Just over a week ago our company closed its factory doors for the first time outside of a xmas period in 30 years.

All our staff are on ‘furlough’; the government ‘employee retention scheme’ that came too late for some, and just in time for others. It was a much needed lifeboat for our industry which had been suffering for several weeks, but for the whole economy also. Although cash reserves are going to be needed by those organisations taking advantage of it and borrowing the required finance should firms need to might not be as simple as the government hope. We are lucky in that we have the reserves to be able to cope and we hope to get through this initially without borrowing despite our current and imminent plans which are outlined below and will eat into our reserves further.

The last month can be best described as traumatic. Six weeks ago I stood on our factory floor and spoke glowingly of the work we’d undertaken up until that point in 2020, and reassured our 20 something staff that although our busiest period of the year was successfully over, the order books were relatively full until the end of June. We had a lovely steady stream of work, and some great projects we’d worked hard to turn round, had designed and were really looking forward to bringing to life. Nothing excites us more than the thought of making innovative brand led design tangible to our clients.

Then it started.

Each day brought bad news, a project gone, whether by organisers pulling the show, or exhibitors pulling out of shows. Every day we would go home, feeling like the world was about to fall in on us; and every morning we’d wake up determined to go again, bounce back and be positive, but by 10am the next project on the list would go. As Managing Director I like to think I’m a positive person, and I certainly don’t like to show my feelings to staff when they are anything less than proactive and positive, but in those dark days, in our open plan office, I could be read like a book. The uncertainty must have been terrible for all staff as well as directors. There was no way of hiding what was happening because we would be loading finished pre-built, and decorated projects onto vehicles only to subsequently unload them and palletise them, hopefully for future use somewhere down the line. It was clear the world was really in trouble with COVID-19 the sole cause.

It would have been easier had there been a single day that everything stopped. That wasn’t how it was for the events industry. It was the lack of control over events that was like a dagger to the heart, and the drip, drip, drip nature of the events falling one by one was like that dagger being twisted day after day. I had sat with our Financial Director discussing forecasts, and looking at revenues for April, May, and June (July and August are always rubbish) and I recall saying, ‘what if all those possible figures go zero and none of that happens’, and he replied, ‘that won’t happen surely, we’d be in trouble’. Sure enough it happened! (See; I asked 'what if'....you'll see later ;-)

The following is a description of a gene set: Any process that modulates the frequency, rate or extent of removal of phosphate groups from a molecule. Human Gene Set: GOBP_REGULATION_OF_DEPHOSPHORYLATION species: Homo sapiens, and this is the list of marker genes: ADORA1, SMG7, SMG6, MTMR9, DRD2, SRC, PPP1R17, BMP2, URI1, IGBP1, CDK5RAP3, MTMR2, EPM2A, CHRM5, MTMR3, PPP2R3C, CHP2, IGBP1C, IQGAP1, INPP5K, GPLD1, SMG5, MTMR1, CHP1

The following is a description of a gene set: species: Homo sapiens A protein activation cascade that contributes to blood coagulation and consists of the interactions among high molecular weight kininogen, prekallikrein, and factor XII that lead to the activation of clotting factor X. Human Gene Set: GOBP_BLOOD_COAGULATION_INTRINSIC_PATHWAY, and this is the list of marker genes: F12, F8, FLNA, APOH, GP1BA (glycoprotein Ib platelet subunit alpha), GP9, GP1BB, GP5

So where do we go from here? As mentioned above, the furlough scheme has seen all of our employees laid off until further notice. Our directors are also furloughed; working only when absolutely necessary for the business, and we have some things to design, and quote on, but not as you can imagine a great deal. We are open for business, in the sense we are connected, and switched on at home, if any of our clients needs something we are there, if anyone wants to talk, I'm here, but to call it 'working' from home......there is not enough work for me to make a valid assessment of whether working from home is productive put it that way.

The 'furlough' scheme came too late for half a dozen employees, and as we forecast coming out of this into one of the worst recessions the country has seen we took the view we could only genuinely furlough employees we would expect to need on resumption, despite it being possible to take some of those back on. It was a ‘retention’ scheme after all. I had spoken to peers, other firms like ours, and most had gone down well into single figure numbers in terms of employees. We have retained 17. Despite our cash reserves and propensity to save in the good years, retaining those sort of numbers with absolutely no income would have seen us run out of cash at some point in the autumn without the ability to ‘furlough’. Thankfully we don't need to ask 'what if' this scheme didn't happen. 'What if' doesn't work looking backwards or you would never sleep!